|ATI Radeon HD 4770 RV740 DDR5 Video Card|
|Reviews - Featured Reviews: Video Cards|
|Written by Olin Coles|
|Tuesday, 28 April 2009|
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Radeon HD 4770 Conclusion
Benchmark Reviews offers a summary rating for each product we test. Although our rating and final score are made to be as objective as possible at the time of publication, please be advised that every author perceives these factors differently at different points in time. While we do our best to ensure that all aspects of the product are considered, there are often times unforeseen market conditions and manufacturer changes which occur after publication that would render our rating obsolete.
Beginning with the performance rating, our expectations for the ATI Radeon HD 4770 during gaming operation were slightly less impressive than expected. While the RV740 did well-enough to compete with the GeForce 8800 GT and Radeon HD 4850 in our benchmark test results, post-processing effects were not able to be tested on the more demanding games such as Crysis and Far Cry 2. For casual gamers and HTPC users, this won't become an issue since HDTV resolution and smaller monitors won't stress the matter. However, if you're running 1680x1050 or 1920x1200 resolutions, don't expect to have the settings all turned up high.
Judging the product appearance is a very subjective matter. Lately, almost everything has been encased in plastic housings with a contoured finish. This doesn't mean that you can't look sharp without the extra plastic body work, but there's a level of protection all of that stuff provides which goes missing on the Radeon HD 4770. One favorable factor is how the affordable HD4770 mimics the more-expensive HD4890 in looks and cooler design.
Construction is solid, but not without some concerns. I absolutely appreciate ATI for not placing memory module IC's on the back side of the PCB, but at the same time I am no fan of exposed electronic components such as the surface mounted capacitors found on the 4770. These are well known for being easily knocked off of the PCB, resulting in a dead product that could have been protected with an extra ten cents worth of plastic. Aside from these details, the ATI Radeon HD 4770 is a solid-built graphics card following suit after their top-tier product line.
The RV740 GPU isn't very different from the other chips in the Radeon 4000-series. Although it doesn't receive the added decoupling capacitors (DeCaps) along the outer edge like the RV790 does, it does benefit from the refined 40nm fabrication process. This makes a noticeable difference in appearance, since the RV790's 282 mm2 footprint is more than twice the size of the HD4770's 137 mm2 GPU, and this will impact cooling performance because of the reduced contact surface area. Although the GDDR5 memory buffer is warmly welcomed to the HD4770, I'm feeling a little disappointed in the narrow 128-bit memory bus supplied to it, which is also half the size of all other GDDR5 products.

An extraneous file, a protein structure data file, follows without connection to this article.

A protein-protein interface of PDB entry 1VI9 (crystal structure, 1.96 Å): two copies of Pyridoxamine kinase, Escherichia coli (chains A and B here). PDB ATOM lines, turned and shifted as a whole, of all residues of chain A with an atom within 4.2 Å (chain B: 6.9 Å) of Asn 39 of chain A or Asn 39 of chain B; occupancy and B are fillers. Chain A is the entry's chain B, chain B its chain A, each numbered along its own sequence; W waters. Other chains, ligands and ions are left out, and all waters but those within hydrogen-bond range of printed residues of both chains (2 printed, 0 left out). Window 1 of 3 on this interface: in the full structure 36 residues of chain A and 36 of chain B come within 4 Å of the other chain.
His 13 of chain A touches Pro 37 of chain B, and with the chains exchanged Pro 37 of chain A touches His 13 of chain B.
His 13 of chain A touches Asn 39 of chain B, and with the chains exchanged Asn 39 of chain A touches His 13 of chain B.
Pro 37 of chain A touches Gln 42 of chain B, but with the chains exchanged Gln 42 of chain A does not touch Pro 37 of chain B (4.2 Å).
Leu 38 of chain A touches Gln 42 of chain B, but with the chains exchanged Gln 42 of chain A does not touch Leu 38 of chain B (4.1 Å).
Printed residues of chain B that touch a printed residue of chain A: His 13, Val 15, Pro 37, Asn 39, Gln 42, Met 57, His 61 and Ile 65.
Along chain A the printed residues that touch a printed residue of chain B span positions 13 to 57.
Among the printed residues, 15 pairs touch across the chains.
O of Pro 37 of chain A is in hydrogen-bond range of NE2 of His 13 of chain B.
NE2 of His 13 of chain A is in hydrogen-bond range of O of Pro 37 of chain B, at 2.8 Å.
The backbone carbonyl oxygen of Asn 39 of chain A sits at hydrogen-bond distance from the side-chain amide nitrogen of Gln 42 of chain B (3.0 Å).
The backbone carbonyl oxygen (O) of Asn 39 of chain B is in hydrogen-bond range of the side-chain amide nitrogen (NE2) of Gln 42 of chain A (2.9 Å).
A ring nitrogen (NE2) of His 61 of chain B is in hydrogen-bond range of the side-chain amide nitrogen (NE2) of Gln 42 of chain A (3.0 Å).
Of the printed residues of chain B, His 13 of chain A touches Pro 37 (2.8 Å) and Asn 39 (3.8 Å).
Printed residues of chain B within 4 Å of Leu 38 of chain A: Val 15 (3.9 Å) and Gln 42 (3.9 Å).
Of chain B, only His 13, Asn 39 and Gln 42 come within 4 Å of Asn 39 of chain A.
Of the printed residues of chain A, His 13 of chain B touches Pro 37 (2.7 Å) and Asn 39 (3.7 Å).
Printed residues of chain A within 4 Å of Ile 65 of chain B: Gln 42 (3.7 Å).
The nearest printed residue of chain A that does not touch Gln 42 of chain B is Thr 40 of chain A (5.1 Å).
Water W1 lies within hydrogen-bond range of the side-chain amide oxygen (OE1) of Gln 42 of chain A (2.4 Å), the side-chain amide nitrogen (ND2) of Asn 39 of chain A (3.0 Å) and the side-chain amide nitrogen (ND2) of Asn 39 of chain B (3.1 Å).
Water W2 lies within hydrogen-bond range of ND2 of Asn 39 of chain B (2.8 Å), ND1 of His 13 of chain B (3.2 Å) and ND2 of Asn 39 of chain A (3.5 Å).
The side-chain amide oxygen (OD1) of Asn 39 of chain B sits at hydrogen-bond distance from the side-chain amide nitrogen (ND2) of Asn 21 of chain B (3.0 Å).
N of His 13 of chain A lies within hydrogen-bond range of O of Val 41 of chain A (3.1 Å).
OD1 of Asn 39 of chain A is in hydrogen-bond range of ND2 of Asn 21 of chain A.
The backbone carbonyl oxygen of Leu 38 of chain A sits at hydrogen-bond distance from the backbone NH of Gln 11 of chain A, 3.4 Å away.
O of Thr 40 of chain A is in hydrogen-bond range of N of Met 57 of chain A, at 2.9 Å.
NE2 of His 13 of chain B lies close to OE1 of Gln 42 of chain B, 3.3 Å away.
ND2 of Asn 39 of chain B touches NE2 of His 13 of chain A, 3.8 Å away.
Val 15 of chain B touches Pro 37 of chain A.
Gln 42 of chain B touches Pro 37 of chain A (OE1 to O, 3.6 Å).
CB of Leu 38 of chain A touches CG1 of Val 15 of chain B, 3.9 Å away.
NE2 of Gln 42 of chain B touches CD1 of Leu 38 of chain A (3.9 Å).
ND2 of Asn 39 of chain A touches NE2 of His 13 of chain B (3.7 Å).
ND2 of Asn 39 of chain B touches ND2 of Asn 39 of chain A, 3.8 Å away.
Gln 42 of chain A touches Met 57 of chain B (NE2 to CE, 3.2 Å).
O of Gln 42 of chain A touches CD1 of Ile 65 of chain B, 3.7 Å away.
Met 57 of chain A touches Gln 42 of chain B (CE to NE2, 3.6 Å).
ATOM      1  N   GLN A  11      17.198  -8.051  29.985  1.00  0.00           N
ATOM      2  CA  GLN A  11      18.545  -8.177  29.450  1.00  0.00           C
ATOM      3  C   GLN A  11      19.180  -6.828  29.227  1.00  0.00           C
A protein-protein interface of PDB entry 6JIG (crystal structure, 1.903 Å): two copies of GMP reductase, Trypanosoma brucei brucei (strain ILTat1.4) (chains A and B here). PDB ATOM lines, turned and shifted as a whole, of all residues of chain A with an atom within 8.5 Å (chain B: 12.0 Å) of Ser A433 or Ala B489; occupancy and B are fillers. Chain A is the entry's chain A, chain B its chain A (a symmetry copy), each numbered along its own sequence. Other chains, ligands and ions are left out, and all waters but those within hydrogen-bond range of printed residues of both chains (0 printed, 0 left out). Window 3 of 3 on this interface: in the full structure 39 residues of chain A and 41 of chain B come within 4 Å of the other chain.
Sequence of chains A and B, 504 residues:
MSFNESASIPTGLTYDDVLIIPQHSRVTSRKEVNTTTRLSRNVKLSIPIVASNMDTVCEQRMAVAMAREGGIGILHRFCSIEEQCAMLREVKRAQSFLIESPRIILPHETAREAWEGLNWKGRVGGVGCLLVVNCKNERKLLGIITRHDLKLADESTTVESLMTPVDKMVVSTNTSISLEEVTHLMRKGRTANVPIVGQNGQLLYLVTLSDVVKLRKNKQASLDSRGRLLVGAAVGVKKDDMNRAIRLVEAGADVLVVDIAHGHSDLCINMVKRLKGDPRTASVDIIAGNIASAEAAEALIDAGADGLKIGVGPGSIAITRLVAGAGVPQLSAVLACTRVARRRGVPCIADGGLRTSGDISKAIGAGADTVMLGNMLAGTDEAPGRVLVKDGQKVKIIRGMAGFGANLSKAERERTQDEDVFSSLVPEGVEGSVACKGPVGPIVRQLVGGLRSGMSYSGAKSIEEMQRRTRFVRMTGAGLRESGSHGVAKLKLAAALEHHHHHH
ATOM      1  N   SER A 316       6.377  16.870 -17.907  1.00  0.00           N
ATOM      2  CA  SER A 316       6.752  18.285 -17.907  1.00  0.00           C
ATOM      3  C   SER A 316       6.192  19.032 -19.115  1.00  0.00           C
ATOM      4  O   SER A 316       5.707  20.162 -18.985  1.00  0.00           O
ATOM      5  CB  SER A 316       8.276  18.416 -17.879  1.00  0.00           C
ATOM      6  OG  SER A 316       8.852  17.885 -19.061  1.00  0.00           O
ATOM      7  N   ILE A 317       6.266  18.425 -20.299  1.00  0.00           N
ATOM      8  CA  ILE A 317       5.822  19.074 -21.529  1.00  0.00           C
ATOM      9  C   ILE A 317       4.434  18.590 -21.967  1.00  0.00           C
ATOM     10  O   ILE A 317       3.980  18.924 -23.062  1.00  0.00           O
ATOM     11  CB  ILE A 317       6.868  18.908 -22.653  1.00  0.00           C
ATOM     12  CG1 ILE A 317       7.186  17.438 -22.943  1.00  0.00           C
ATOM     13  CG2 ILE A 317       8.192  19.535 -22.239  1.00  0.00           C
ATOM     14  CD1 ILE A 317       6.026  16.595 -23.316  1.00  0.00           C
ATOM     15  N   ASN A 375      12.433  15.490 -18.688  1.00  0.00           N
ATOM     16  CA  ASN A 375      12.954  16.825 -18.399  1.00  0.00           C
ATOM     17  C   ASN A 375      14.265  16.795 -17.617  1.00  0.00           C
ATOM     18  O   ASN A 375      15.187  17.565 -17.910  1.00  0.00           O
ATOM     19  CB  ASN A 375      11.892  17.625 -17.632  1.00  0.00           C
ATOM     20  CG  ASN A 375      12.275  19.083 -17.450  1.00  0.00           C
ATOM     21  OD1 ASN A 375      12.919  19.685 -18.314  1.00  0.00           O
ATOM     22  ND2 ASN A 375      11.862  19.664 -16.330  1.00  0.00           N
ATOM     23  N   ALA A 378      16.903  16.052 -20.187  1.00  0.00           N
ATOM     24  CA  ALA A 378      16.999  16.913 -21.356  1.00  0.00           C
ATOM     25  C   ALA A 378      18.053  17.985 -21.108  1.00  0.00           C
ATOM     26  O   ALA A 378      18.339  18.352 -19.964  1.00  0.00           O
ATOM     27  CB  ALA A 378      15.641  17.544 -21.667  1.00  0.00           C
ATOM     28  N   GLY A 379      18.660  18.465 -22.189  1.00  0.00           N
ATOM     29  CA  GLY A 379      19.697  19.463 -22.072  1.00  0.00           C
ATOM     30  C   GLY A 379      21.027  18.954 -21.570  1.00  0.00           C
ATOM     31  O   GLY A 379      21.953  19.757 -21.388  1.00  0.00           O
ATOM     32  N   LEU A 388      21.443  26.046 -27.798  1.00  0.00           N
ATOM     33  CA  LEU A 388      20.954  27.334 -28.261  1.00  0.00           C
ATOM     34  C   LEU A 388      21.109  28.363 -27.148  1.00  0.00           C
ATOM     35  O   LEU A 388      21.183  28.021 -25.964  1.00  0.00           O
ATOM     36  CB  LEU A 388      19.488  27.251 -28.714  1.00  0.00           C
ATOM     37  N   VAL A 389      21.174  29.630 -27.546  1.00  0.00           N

As of April 28th 2009, the launch date for the Radeon HD 4770, ATI expects the HD4770 to sell for $100 after rebate. The price-point doesn't feel commensurate with the performance, because this is nearly the same price as select Radeon HD 4850's at NewEgg. It would be expected that prices for the HD4770 will drop shortly thereafter. because on one hand the Radeon HD 4770 is meant to directly compete with the GeForce GTS 250 (which is a relabeled 9800 GTX+, and the 9800 GTX+ is a refresh of the 9800 GTX, but I digress), which it does seem capable of doing quite well. But on the other hand, it's just a small notch below HD4850 performance making the price tag a little questionable.
In conclusion, the ATI Radeon HD 4770 is perfect for HTPC builders and casual gamers looking for performance at a value with excellent cooling and overclocking capabilities. The HD4770 also matches well with AMD 770 motherboards, which currently sell for as little as $54.99 (after rebate). Benchmark Reviews has completed testing on the 40nm RV740, and our results have it performing at- or slightly-below the frame rate of a HD4850, and well ahead of the GeForce 8800 GT. With a double-slot cooler secured to a power-sipping 40nm GPU, budget enthusiasts can squeeze plenty more performance from the Radeon HD 4770 and get faster frame rates for no additional cost. Benchmark Reviews even offers an Introduction to Overclocking Guide for Beginners for those interested.
+ Matches JD4850 performance in several tests
- GDDR5 is confined to a 128-bit memory lane
Final Score: 8.75 out of 10.
Quality Recognition: Benchmark Reviews Silver Tachometer Award.
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